Keeping in touch with friends and family is so very important to so many of us. Yet, when life gets in the way of living, we don’t often keep in touch like we expected we would. I don’t know how many times I thought I learned this hard lesson in life. Guess, I was terribly wrong–again!
When two or our three children were growing up we rented apartments in new complexes up and down Pennsylvania Avenue extended, as it was once called. It’s now just called Route 4. Apartment buildings were all the new rage in the area as we were headed for the 1970’s. We lived in as many as five of those complexes (from Suitland to Forestville) before we moved into our home in District Heights, Md.
The good thing about apartment buildings was you got to know your neighbors well–most of the time these relationships grew and we became good friends. In one instance, in particular, we moved across the hallway apartment (that had semi-private backyard terraces), from a couple who was probably 20-25 years older than we were–the Karpinski’s, Ed and Rita. They had four daughters who ranged in ages from elementary school to high school: Mary Jo, Theresa, Patty, and Barbara. Our eldest son, Bobby, started first grade while we lived there and Jeff was still a toddler walking out of his diaper while playing on the terrace lawn. Rita would often come carrying him to me with his body dangling from her outstretched arms. Ed worked at the Suitland Federal Center as a weather forecaster and Rita was an extremely organized and loving mother who cared for her family. She was a great cook (especially her Pennsylvania Dutch gwumpkies (cabbage rolls) and her homemade oatmeal and chocolate chip cookies) which she made often. Her secret to well rounded and high-rising cookies was to make the cookie dough the night before and refrigerate until ready to bake the next day or so. Rita also helped me improve my sewing skills so much so that I wore my handmade outfits to my office also at the Suitland Federal Center.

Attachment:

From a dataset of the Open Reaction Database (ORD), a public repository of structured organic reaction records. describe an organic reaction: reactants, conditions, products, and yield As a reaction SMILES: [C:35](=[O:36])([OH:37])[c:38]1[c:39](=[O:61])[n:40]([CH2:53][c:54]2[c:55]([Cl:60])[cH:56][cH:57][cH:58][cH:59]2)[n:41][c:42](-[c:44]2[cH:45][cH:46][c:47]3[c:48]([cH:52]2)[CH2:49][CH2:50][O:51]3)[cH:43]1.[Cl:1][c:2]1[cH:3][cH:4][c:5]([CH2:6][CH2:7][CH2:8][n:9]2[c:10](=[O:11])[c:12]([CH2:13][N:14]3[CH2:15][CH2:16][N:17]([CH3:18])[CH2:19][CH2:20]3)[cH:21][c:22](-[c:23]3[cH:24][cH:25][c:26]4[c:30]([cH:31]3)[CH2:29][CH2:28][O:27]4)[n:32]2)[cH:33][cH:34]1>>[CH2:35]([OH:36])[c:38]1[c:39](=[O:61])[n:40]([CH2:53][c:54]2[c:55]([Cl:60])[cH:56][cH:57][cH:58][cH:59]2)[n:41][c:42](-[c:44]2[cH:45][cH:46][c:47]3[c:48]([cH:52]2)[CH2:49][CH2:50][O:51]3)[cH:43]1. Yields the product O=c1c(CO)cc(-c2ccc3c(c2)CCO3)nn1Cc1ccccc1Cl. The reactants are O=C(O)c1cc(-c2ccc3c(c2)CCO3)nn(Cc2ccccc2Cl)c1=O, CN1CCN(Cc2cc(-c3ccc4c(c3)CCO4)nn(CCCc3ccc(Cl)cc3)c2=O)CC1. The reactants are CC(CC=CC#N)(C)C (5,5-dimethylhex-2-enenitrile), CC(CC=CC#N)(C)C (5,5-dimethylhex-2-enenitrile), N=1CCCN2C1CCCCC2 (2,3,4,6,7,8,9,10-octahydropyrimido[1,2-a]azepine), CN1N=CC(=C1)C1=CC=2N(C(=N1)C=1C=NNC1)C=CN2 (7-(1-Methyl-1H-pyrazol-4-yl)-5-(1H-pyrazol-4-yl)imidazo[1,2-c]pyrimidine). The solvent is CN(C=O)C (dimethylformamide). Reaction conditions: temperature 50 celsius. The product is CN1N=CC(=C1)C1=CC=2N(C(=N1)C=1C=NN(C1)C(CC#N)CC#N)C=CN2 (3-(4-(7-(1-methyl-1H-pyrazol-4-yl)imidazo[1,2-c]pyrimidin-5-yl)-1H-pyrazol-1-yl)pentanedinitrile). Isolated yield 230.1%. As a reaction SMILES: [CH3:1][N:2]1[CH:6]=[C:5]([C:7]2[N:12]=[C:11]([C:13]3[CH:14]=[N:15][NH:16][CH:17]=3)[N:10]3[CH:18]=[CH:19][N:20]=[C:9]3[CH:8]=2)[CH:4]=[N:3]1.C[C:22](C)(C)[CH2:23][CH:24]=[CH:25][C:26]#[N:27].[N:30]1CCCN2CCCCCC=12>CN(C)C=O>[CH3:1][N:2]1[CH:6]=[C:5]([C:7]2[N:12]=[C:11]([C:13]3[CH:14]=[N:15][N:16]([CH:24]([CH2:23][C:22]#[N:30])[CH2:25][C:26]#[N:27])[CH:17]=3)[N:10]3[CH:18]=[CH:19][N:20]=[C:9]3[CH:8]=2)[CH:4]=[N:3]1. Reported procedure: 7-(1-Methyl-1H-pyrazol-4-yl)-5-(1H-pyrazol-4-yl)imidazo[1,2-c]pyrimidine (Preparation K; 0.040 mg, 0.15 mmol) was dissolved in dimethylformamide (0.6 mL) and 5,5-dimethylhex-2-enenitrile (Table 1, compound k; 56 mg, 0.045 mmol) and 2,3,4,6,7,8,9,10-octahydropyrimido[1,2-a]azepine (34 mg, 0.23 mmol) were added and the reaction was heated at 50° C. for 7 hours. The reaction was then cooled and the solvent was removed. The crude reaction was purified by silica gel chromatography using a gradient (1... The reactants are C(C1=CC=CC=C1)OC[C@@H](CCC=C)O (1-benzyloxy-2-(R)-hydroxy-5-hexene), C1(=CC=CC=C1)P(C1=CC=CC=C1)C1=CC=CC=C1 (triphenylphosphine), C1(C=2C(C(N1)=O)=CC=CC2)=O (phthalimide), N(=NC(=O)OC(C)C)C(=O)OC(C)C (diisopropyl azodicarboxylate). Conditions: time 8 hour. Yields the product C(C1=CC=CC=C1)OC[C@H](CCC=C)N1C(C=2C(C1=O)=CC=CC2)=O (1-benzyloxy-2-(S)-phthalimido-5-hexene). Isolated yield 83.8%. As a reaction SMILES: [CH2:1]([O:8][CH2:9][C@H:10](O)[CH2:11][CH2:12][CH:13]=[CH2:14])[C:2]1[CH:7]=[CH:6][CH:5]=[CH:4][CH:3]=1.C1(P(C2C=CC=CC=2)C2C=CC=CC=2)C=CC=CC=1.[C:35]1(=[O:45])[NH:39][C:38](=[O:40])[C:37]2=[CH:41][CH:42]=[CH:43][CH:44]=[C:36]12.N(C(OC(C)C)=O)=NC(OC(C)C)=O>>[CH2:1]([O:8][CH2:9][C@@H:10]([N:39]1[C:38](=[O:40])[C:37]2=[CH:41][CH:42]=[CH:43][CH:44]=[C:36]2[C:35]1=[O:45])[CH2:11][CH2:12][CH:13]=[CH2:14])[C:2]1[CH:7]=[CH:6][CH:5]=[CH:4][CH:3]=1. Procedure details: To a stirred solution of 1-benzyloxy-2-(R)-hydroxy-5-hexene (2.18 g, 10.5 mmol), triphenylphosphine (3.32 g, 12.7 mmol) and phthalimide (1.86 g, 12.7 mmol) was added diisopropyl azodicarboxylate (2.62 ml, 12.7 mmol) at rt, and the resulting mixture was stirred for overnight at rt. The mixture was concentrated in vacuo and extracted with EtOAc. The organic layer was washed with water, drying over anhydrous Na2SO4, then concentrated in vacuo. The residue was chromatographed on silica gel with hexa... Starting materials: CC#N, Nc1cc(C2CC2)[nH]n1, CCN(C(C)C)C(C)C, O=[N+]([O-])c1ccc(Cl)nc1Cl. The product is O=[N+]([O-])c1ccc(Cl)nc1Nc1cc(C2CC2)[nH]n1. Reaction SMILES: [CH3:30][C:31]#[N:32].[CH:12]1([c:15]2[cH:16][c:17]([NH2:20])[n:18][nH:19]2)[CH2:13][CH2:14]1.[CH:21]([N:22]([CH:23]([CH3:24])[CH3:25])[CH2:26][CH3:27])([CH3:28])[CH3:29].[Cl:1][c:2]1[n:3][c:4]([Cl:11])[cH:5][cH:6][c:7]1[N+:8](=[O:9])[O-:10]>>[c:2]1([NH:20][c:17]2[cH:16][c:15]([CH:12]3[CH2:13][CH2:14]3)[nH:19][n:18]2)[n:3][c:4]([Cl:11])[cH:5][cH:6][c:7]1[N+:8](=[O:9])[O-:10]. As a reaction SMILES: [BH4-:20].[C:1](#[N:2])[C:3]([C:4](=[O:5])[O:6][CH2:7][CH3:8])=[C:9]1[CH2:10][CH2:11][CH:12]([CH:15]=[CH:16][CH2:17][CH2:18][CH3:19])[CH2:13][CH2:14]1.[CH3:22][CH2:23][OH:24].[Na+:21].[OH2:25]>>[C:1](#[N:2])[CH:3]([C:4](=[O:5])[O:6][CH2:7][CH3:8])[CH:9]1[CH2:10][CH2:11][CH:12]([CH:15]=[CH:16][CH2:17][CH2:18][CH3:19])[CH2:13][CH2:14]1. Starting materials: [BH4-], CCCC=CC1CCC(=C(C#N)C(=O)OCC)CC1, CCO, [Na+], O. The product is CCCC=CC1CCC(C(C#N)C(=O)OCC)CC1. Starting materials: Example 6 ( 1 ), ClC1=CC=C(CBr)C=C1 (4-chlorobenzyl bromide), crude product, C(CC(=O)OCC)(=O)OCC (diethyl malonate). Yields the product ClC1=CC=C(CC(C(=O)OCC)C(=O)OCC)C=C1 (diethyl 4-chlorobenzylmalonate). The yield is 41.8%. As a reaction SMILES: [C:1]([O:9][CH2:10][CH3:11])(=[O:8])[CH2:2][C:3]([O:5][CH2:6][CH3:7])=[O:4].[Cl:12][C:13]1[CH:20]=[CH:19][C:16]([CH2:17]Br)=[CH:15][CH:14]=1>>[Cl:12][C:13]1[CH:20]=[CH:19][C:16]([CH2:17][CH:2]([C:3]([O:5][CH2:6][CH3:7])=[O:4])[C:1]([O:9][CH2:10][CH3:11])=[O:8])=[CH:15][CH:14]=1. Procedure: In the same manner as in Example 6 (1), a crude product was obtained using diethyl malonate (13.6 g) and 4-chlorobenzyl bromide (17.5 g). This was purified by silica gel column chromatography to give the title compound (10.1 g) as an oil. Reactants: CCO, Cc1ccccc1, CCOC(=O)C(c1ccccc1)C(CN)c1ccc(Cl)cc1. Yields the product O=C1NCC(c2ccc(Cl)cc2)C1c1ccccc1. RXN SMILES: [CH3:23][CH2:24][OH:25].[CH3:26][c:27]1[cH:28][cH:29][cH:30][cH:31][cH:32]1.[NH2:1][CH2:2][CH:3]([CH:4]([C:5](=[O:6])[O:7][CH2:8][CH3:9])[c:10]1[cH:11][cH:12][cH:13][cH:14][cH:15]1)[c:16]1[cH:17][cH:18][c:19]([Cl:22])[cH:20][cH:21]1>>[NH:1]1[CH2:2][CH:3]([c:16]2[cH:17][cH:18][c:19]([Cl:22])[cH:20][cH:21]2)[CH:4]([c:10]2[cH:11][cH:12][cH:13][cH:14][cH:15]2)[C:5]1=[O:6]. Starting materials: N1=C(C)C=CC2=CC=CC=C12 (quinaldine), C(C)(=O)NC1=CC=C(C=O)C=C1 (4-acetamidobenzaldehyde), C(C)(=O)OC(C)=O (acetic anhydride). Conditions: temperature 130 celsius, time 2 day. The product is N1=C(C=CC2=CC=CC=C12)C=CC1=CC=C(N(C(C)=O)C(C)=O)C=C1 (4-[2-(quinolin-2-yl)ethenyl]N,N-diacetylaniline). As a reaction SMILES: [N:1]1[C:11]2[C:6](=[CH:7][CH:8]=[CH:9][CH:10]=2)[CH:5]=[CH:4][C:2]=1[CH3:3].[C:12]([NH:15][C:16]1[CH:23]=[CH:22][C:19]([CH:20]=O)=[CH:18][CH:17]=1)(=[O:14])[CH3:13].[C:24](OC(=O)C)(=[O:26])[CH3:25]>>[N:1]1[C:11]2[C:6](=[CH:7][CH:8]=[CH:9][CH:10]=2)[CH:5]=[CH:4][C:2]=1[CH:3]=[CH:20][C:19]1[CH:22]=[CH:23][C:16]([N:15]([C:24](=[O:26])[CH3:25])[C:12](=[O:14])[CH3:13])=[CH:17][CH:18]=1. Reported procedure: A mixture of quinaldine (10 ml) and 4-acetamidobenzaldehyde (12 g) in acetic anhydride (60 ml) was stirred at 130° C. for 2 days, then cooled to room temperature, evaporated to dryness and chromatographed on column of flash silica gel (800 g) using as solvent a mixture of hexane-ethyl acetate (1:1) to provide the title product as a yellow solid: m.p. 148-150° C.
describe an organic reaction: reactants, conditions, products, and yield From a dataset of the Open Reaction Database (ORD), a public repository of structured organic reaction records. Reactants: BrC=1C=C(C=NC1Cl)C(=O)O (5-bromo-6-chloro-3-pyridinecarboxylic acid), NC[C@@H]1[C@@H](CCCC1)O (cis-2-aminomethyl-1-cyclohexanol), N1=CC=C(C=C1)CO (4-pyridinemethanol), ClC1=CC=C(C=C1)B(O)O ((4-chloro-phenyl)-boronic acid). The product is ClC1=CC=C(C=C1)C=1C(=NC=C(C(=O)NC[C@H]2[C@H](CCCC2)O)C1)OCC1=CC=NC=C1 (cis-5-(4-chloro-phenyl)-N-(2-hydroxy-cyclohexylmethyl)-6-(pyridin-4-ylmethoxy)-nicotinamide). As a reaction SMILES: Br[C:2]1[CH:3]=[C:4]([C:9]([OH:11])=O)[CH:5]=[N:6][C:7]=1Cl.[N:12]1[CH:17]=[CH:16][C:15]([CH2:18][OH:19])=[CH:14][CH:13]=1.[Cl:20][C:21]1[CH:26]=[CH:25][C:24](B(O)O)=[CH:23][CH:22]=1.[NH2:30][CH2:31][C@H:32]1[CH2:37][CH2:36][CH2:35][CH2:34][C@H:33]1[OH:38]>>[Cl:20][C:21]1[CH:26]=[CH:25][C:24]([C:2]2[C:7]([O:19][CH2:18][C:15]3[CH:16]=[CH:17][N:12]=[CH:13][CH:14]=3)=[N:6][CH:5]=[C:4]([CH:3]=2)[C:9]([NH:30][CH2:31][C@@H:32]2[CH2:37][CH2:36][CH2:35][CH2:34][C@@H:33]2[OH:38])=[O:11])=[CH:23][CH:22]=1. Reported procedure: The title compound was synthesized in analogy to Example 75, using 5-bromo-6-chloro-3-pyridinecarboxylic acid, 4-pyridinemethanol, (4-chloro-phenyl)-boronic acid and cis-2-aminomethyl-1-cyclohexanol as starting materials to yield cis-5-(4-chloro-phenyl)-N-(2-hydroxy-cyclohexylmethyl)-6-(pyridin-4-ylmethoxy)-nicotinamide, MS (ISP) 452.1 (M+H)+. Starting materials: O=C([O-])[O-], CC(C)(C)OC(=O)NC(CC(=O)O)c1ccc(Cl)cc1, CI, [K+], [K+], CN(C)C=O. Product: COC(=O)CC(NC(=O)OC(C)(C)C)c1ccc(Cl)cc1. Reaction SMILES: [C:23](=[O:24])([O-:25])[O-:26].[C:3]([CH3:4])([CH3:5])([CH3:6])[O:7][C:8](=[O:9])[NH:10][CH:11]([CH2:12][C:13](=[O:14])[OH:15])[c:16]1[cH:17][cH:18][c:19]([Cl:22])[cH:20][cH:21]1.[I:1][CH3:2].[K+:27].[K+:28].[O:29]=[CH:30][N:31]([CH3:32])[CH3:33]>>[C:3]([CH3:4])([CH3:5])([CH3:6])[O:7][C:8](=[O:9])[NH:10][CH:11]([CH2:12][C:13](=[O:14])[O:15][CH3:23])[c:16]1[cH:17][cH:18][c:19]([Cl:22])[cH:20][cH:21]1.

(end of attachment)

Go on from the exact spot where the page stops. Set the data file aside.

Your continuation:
Ed was a fun loving guy just like Bob and they got along famously. Our favorite pastime together included playing double-deck pinochle–the guys against the gals. (Can you guess who usually and magically won most of those games?)
Our two year old dachshund, Dee-Dee, gave birth to a litter of five pups and the Karpinski’s were the first to take one–Muffin, they named her, She was the runt of the litter. Unfortunately, Muffin got loose one day and ran out onto the adjacent Route 4 highway just up the hill from our terraces. Jeff grabbed one of the pups from the littler and decided to see if it could swim (in the toilet). Bob had to retrieve it and literally, wring him out, pump his stomach and give him mouth-to-mouth resuscitation. The puppy lived and to my knowledge never again took a swim.
I remember one winter night when I was suffering from symptoms of the flu and my sinuses were stuffy. Bob was sitting next door with Ed on his terrace patio. I walked outside onto ours and saw that Ed was busy paring or grating some kind of raw vegetable. I explained that I wasn’t feeling good and he said, “that’s okay, I’ve got just the thing to fix you up!” I went over to Ed and he said; “All you need to do is to take one sniff of this and everything will open right up.” I sniffed once and didn’t smell anything. Ed said, “You just need to take a bigger sniff and be sure to breathe in deeply.” The joke was on me. Little did I know that Ed was grating horseradish root. In a flash, I smelled the horseradish and it was so very toxic that my lungs burned and the inhaled essence of the root took all of my breath away. I thought I would never catch my breath or breathe ever again. But, in a few minutes, the essence of horseradish dissipated and I could breath. I vowed, then and there, to never try that method again for clearing up any form of stuffiness or flu symptoms.